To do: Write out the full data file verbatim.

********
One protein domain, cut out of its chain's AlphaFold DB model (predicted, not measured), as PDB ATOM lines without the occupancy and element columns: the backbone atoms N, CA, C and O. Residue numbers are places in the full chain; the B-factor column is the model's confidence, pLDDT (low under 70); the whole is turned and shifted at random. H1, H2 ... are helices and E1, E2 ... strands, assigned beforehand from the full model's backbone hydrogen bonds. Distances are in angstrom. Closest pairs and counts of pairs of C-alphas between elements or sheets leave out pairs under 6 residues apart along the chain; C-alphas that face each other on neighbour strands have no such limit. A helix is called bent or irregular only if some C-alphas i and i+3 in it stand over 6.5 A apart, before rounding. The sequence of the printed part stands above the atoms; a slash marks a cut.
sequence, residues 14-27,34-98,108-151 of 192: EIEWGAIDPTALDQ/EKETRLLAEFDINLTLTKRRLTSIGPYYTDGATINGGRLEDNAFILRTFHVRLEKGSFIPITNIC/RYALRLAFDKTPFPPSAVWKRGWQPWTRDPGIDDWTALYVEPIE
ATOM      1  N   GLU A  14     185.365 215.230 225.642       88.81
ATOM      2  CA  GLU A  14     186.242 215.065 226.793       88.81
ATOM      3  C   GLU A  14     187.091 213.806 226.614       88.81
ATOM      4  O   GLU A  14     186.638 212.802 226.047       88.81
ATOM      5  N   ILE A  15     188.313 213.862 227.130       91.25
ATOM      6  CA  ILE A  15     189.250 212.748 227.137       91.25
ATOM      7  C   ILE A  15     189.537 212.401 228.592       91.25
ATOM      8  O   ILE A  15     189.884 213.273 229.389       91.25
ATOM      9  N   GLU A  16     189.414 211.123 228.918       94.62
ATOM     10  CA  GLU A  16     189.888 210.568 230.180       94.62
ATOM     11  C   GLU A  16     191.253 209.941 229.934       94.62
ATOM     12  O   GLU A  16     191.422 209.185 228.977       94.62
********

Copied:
One protein domain, cut out of its chain's AlphaFold DB model (predicted, not measured), as PDB ATOM lines without the occupancy and element columns: the backbone atoms N, CA, C and O. Residue numbers are places in the full chain; the B-factor column is the model's confidence, pLDDT (low under 70); the whole is turned and shifted at random. H1, H2 ... are helices and E1, E2 ... strands, assigned beforehand from the full model's backbone hydrogen bonds. Distances are in angstrom. Closest pairs and counts of pairs of C-alphas between elements or sheets leave out pairs under 6 residues apart along the chain; C-alphas that face each other on neighbour strands have no such limit. A helix is called bent or irregular only if some C-alphas i and i+3 in it stand over 6.5 A apart, before rounding. The sequence of the printed part stands above the atoms; a slash marks a cut.
sequence, residues 14-27,34-98,108-151 of 192: EIEWGAIDPTALDQ/EKETRLLAEFDINLTLTKRRLTSIGPYYTDGATINGGRLEDNAFILRTFHVRLEKGSFIPITNIC/RYALRLAFDKTPFPPSAVWKRGWQPWTRDPGIDDWTALYVEPIE
ATOM      1  N   GLU A  14     185.365 215.230 225.642       88.81
ATOM      2  CA  GLU A  14     186.242 215.065 226.793       88.81
ATOM      3  C   GLU A  14     187.091 213.806 226.614       88.81
ATOM      4  O   GLU A  14     186.638 212.802 226.047       88.81
ATOM      5  N   ILE A  15     188.313 213.862 227.130       91.25
ATOM      6  CA  ILE A  15     189.250 212.748 227.137       91.25
ATOM      7  C   ILE A  15     189.537 212.401 228.592       91.25
ATOM      8  O   ILE A  15     189.884 213.273 229.389       91.25
ATOM      9  N   GLU A  16     189.414 211.123 228.918       94.62
ATOM     10  CA  GLU A  16     189.888 210.568 230.180       94.62
ATOM     11  C   GLU A  16     191.253 209.941 229.934       94.62
ATOM     12  O   GLU A  16     191.422 209.185 228.977       94.62